From around a slight curve in the road, a town suddenly came into view. A small, weather-beaten sign announced it as Lee's Point. Adrianna had never heard of it. Through the rain, she could see a scattering of houses on the outskirts that grew denser as she neared the town's center. This was followed by a row of businesses lining the main street like towels hanging from a clothesline. No one was in sight, not surprising, given the weather. Since she'd left Shreveport and moved into the countryside, she'd passed through many towns similar to this one, although they seemed to be spread farther and farther apart as the miles went by.

For the briefest of moments, she thought about stopping and riding out the storm. Surely the town would have a restaurant where she could have a hot meal. Besides, a bit of rest would do her good. But before her weary arms could pull the car into a parking spot, the image of Richard Pope's gloating face filled her thoughts, and she knew it would be foolish to stop, even if it were only for an hour or two. She'd stopped only once since leaving Shreveport, to get a sandwich and go to the restroom, and even then she'd hurried as quickly as she could. The fear of his finding her was too great to ignore. If she were to be found … As quickly as she'd come upon Lee's Point, the town was behind her and lost to view.

"Damn you, Richard Pope!" she swore.

Instinctively, Adrianna shivered at the memory of Richard grabbing her by the wrists and telling her that they would be married. She still couldn't shake her revulsion at the way he'd looked at her and the words he'd spoken; they'd been burned into her thoughts ever since. He'd been so confident, so sure that she'd come along willingly. She was repulsed by the very thought of becoming his wife! He had somehow managed to get control of her father's fortune, but he would never get control of her.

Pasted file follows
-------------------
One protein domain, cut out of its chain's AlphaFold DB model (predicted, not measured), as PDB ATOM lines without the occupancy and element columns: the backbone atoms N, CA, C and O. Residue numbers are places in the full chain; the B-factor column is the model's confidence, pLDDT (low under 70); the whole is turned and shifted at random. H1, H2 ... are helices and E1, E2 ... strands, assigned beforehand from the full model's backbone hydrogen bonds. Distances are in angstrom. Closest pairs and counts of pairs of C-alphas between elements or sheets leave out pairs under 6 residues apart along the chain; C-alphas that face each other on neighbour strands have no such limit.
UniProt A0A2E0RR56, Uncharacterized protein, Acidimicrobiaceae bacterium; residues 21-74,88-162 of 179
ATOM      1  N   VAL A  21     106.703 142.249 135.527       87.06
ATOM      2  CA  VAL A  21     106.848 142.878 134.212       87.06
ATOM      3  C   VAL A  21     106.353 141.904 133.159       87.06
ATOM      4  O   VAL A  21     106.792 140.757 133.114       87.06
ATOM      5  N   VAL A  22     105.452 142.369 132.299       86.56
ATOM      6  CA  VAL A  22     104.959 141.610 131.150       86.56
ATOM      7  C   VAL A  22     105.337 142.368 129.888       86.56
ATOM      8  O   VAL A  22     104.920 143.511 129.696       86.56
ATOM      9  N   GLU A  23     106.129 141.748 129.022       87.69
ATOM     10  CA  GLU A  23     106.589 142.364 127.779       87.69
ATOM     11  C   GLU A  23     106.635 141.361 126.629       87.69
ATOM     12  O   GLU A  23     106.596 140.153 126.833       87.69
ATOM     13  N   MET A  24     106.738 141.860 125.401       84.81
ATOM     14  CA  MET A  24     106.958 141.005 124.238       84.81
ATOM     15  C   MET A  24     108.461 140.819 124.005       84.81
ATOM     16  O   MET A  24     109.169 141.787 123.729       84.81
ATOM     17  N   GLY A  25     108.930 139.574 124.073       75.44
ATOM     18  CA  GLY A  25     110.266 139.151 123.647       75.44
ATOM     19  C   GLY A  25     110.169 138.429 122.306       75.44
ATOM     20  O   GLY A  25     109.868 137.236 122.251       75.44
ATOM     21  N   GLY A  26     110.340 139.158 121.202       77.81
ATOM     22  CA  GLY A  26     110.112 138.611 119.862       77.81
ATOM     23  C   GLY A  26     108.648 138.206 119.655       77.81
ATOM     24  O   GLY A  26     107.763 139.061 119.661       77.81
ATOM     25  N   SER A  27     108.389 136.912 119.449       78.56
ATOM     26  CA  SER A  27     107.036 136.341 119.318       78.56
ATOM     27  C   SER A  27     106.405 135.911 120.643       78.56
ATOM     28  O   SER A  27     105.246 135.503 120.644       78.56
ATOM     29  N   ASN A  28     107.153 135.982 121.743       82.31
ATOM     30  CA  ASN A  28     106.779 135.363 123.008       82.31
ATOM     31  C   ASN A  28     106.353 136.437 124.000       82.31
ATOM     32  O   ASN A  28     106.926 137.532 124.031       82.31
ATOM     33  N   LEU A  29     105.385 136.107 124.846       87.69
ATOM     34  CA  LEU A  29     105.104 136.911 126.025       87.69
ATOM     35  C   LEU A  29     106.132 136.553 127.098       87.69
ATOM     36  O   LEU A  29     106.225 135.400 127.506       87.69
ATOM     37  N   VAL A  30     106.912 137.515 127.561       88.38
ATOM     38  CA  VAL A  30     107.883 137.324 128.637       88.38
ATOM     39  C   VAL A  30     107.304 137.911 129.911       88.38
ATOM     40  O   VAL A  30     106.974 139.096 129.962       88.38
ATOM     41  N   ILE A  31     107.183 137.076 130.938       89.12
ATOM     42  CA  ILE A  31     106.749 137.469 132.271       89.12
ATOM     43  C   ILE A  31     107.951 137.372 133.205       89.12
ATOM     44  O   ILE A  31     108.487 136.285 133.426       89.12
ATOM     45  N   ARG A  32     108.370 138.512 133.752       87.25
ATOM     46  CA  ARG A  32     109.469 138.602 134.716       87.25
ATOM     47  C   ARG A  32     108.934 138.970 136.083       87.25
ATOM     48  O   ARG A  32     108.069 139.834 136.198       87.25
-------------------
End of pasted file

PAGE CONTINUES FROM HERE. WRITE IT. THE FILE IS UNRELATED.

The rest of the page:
By now, back in Shreveport, he must have come to the house and discovered she was gone. She could only imagine how surprised and angry he would be. However, it was after he'd sufficiently calmed down that he would become truly dangerous. He was a calculating man, a trait that had made him both successful and wealthy as a lawyer, and he would come looking for her. The farther she went, therefore, the harder it would be for him to find her.

A sudden flash of lightning illuminated the sky above her. In the brief glare, she could see the trees bowing deeply in the face of the pounding rain and punishing wind. A broken branch skittered across the pavement in front of her car before disappearing into the gloom of the thick trees that lined the road. The storm was worsening. A pang of regret gnawed at Adrianna's stomach; maybe it would have been a good idea to have stopped at Lee's Point after all. But it was too late now to turn back.


On Sale
Nov 2, 2007
Page Count
384 pages

Dorothy Garlock

About the Author

Dorothy Garlock is the author of more than 50 novels that have sold 15 million+ combined copies and are published in 15 languages. She lives in Iowa.

Learn more about this author